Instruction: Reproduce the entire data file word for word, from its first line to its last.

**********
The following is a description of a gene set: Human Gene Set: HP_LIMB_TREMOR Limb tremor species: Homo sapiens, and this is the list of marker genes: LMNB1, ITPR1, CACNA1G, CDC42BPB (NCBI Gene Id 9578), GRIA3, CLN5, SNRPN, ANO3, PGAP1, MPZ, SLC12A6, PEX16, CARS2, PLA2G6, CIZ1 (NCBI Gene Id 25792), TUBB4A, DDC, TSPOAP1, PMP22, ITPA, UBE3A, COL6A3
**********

The following is a description of a gene set: Human Gene Set: HP_LIMB_TREMOR Limb tremor species: Homo sapiens, and this is the list of marker genes: LMNB1, ITPR1, CACNA1G, CDC42BPB (NCBI Gene Id 9578), GRIA3, CLN5, SNRPN, ANO3, PGAP1, MPZ, SLC12A6, PEX16, CARS2, PLA2G6, CIZ1 (NCBI Gene Id 25792), TUBB4A, DDC, TSPOAP1, PMP22, ITPA, UBE3A, COL6A3